Module three studies the environment and the structure of higher education. This fascinating topic can be seen as an exercise in self-knowledge: self as in the individual, or as in the life one leads, or as in the potential choices for either. As such, the focus of attention can be deeply philosophical and ultimately practical. Kurt Lewin puts this point best: “There’s nothing more practical than a good theory.” Well said.
Week One addresses the philosophy of higher education as well as invites us to consider the notion of the learning organisation. In the short space of 500 words available, I selected to deal with a shortcoming in one of the readings: the lack of an ontological basis for some epistemologies of higher education.
Barnett (2004) discussion of philosophy in higher education (HE) is incomplete because his focus is primarily on how institutions of HE understand themselves, i.e. the epistemology of self-knowledge. He (2012) frames the problem facing universities as “learning for an unknown future” (p. 68). He characterises the modern world as “supercomplex”, “radically unknowable” and therefore “fragile”. However, epistemology is the flip side of ontology, the descriptions of the categories of existence. Without an ontological consideration of the types and purposes of HE institution at the existential level, any discussion about radicalism, conservatism, societal reproduction and so on become moot. These discussions are valid after or concurrent with the ontological discussions. They cannot and should not replace ontology (Dall’Alba & Barnacle, 2007). Following Altbach’s assertion (1998) that “the coming period will … not see the demise of the university” (p. xvii), I offer the pedestrian counter-argument that the nature of peoples’ life-cycles in conjunction with their epistemological and other self-actualising development ensures a critical role for the university in the coming century.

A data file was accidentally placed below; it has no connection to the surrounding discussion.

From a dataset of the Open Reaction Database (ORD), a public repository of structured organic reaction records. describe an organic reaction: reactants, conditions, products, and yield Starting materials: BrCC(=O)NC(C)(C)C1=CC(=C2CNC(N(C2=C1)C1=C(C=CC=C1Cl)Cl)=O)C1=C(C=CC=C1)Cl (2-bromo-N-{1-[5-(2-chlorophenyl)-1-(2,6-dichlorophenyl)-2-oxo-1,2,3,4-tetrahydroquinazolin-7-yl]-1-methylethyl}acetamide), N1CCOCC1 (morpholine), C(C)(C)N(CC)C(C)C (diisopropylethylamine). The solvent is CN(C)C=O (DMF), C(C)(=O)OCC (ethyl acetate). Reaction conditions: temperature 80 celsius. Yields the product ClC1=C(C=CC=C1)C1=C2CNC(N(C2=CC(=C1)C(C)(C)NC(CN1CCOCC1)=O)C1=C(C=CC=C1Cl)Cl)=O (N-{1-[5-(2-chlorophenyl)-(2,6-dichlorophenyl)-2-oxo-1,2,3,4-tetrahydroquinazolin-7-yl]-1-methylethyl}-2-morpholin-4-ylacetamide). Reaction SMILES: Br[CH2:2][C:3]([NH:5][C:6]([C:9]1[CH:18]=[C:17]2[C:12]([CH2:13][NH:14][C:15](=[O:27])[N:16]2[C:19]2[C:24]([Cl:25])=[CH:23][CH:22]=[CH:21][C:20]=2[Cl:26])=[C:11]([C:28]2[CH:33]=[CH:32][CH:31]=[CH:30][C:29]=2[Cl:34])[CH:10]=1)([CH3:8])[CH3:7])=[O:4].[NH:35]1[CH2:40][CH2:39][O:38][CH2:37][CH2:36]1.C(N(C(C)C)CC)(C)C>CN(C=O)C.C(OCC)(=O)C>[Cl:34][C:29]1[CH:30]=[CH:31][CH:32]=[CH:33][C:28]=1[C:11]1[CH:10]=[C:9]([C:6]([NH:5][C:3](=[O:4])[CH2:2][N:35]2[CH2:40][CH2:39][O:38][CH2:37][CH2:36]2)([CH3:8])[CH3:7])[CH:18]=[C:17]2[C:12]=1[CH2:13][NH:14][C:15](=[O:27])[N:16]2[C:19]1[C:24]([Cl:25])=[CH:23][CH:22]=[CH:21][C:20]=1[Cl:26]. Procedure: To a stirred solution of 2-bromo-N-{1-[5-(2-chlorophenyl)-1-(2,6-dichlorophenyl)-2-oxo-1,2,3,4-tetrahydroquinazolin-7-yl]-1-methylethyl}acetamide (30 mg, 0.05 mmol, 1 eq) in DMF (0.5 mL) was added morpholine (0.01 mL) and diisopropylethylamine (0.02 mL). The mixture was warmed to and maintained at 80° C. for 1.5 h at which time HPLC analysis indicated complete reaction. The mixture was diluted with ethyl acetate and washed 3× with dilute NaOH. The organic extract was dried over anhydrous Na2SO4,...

The first world, having transformed into a knowledge society, needs citizens able to comprehend the demands of “symbolic analysis” (Jarvis, 1999, p. 250), i.e. to be able to create new knowledge through the understanding and manipulation of information at the symbolic level. The task of the professional is “to interpret the world through cognitive frameworks and be adept at handling those frameworks in action” (Barnett, 1997). Entry level university students typically have ability in these skills and their conception regarding the making of meaning develops along a predictable sequence (Baxter Magolda, 2004; Burr & Hofer, 2002; Moon, 2005). Clearly, the role of creating new knowledge is unlikely to be a burden for first-year undergraduates. Ontologically therefore, the being of a university is divided into separate roles of teaching and creating. The content of teaching also seems to be rife for existentialist threats from postmodernists who question the very nature of truth (Jarvis, 1999). Yet however quickly the “speed of change of knowledge” is (Jarvis, 1999, p. 251), undergraduate (and higher) courses are still predicated on knowledge dating back decades at least. At this level of activity, universities exhibit far more stability than crisis (Tight, 1994).